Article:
Last update: 21-Oct-2010 23:44 UTC
This is a special driver developed to be used in conjuction with the RIPE NCC clock card in the RIPE NCC Test Traffic Measurements project.
The reason why we created a seperated driver for an antenna for which already a (vendor supplied) driver exist is a design decision. To be more specific, the standard Trimble interface uses a 12 pin connector. The cable sold by Trimble to connect to this wire is a very thick cable. Certainly not something you wish to run for several 100 meters through your building. And if you wanted to run it for 100 meters, you always would have to really run the cable, and didn't have the option to use existing wiring.
This is where we wanted more flexibility. We wanted to be able to use existing wiring in buildings. That leaded us to CAT-5(UTP) which only gives us 8 wires. Therefor we decided to redesing the use of the Trimble antenna. The Trimble supports two modes: EVENT driver and PPS mode. The default is to use the EVENT mode which needs all 12 wires. We only use the PPS timestamps for which we have enough with 8 wires. For our purposes this is more than fine.More information about the project can be found on the Test Traffic Measurements website.
The card is very a simple PCI card. The only feature on the bus it uses is the power supply. It uses this power supply to power the Trimble GPS antenna.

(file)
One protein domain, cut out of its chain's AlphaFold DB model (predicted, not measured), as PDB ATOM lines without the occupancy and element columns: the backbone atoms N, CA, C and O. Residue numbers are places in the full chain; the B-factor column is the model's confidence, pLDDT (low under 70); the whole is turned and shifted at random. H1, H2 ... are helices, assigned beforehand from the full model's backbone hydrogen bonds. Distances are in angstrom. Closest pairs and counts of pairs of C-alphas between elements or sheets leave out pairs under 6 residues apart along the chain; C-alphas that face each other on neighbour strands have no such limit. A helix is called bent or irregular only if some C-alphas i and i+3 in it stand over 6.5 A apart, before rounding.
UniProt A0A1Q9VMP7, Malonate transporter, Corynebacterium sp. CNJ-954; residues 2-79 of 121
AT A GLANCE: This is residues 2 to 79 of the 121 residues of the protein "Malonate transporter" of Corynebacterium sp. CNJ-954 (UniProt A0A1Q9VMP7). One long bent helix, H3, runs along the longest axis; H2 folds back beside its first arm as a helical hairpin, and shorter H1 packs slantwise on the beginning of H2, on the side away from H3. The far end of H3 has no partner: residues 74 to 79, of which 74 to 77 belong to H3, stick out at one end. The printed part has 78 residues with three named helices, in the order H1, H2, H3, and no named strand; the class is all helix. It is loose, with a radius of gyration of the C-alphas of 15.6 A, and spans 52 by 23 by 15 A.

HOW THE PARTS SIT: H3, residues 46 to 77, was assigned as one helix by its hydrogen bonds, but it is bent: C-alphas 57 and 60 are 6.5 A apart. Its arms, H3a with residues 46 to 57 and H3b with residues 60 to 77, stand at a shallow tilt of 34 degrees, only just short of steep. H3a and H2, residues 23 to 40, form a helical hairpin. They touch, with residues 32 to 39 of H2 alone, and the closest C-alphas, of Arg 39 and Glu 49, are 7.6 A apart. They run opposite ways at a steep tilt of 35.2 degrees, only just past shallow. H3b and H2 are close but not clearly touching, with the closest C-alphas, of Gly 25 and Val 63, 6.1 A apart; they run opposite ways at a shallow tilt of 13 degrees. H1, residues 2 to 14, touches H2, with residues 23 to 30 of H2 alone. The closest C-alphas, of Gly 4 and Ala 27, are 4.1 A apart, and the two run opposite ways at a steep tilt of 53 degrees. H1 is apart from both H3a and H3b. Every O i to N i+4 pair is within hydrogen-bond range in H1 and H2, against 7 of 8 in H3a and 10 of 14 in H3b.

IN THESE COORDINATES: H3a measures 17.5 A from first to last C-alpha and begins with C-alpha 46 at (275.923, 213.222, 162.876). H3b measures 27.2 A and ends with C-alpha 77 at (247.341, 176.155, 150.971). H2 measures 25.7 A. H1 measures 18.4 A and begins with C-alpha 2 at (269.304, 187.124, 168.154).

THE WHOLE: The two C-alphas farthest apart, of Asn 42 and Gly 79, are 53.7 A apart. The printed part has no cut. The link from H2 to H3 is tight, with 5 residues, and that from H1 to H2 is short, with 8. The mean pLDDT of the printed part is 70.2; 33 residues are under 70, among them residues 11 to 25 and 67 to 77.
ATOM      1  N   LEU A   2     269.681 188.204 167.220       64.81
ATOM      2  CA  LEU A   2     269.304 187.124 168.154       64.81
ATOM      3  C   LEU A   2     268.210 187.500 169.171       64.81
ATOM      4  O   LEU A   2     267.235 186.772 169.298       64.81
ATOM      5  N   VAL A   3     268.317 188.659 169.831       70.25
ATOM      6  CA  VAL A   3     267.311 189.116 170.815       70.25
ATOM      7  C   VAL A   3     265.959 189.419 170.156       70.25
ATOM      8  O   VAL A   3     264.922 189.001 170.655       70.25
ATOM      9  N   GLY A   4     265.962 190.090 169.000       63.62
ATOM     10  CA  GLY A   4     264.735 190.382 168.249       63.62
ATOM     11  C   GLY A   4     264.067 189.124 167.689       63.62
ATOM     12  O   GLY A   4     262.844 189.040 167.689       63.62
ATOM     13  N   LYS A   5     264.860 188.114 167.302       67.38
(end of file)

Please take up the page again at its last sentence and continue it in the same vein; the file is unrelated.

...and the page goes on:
The card basicly just is a RS422 to RS232 converter. It gets the Trimble's RS422 signal on a RJ45 connector and transforms that to RS232 on a DIN9 connector. This connector should be loopbacked on the back of the machine to the serial port. As said, the card doesn't do any PCI data transfers.
The schematics of the interface card is available here: gps_interface_schematic.pdf. You are free to create this card yourself as long as you give some credit or reference to us. Note that we don't sell these cards on a commercial basis, but for interested parties we do have some spares to share.
In the filegen clockstats file the following (example) data is collected:
52445 41931.275 127.127.40.0 U1 20.6.2002 11:38:51 13 11 52445 41931.395 127.127.40.0 C1 20062002 113851 6 364785 110.2 450 6.7 13 5222.374737 N 0453.268013 E 48 7 11 0 1 -14 20 0 -25 52445 41931.465 127.127.40.0 S1 07 1 1 02 59.3 291.5 39.3 52445 41931.485 127.127.40.0 S1 11 2 1 02 59.9 138.0 60.2 52445 41931.525 127.127.40.0 S1 01 4 1 02 48.4 185.7 28.3 52445 41931.555 127.127.40.0 S1 14 5 2 02 32.7 41.0 15.4 52445 41931.585 127.127.40.0 S1 20 6 1 02 59.9 256.6 78.0 52445 41931.615 127.127.40.0 S1 25 8 2 00 0.0 86.6 20.1
This is in the form of:
All output lines consist of a prefix and a message, the prefix is: [days since epoch] [sec.ms since start of day] [peer address] And all individual messages: *Primary UTC time packet: U1 [date] [time] [trackstat] [utcflags] *Comprehensive time packet: C1 [date] [time] [mode] [bias] [biasunc] [rate] [rateunc] [utcoff] [latitude] [longtitude] [alt] [vis sat](x8) *Tracking status packet: S1 [prn] [channel] [aqflag] [ephstat] [snr] [azinuth] [elevation]
Reference Clock Drivers